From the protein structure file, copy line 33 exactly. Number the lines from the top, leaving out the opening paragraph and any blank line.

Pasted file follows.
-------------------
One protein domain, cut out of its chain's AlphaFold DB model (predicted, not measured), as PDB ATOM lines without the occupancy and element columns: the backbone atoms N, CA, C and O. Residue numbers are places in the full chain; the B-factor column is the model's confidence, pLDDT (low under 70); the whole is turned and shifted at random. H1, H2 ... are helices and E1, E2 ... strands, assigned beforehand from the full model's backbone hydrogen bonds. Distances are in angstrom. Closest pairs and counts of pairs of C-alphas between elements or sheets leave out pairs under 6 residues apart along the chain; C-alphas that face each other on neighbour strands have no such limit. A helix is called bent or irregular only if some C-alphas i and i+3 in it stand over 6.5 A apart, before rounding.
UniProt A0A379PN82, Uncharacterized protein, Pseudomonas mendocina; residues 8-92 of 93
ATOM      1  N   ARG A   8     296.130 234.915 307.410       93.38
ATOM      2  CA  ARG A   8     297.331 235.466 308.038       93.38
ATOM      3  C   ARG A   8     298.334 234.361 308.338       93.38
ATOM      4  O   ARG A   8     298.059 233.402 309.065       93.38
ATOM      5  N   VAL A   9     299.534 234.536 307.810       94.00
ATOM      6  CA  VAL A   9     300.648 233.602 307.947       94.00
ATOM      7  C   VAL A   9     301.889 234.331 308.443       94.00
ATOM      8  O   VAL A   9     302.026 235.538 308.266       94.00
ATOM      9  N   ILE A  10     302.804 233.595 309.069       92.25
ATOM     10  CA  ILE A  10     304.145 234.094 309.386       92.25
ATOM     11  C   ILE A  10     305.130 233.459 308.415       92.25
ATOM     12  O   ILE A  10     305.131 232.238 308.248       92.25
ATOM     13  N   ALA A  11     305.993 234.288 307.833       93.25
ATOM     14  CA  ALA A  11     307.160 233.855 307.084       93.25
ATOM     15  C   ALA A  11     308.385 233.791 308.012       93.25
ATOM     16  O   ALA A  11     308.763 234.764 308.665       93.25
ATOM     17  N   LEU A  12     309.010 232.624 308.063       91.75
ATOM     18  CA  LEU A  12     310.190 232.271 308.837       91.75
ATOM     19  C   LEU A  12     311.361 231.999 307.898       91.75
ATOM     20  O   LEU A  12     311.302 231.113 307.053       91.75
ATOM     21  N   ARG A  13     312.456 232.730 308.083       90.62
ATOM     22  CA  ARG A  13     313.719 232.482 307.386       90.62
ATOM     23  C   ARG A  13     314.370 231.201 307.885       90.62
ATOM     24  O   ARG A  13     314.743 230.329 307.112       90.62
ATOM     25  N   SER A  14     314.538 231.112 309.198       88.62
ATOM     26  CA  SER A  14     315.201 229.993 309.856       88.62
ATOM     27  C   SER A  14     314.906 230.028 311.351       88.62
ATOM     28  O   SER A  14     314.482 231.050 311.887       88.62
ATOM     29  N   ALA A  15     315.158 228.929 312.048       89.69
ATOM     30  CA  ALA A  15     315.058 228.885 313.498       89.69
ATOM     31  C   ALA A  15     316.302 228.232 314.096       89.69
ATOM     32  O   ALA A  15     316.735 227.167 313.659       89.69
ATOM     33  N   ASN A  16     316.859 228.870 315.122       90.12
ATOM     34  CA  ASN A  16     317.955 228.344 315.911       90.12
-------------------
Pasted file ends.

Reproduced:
ATOM     32  O   ALA A  15     316.735 227.167 313.659       89.69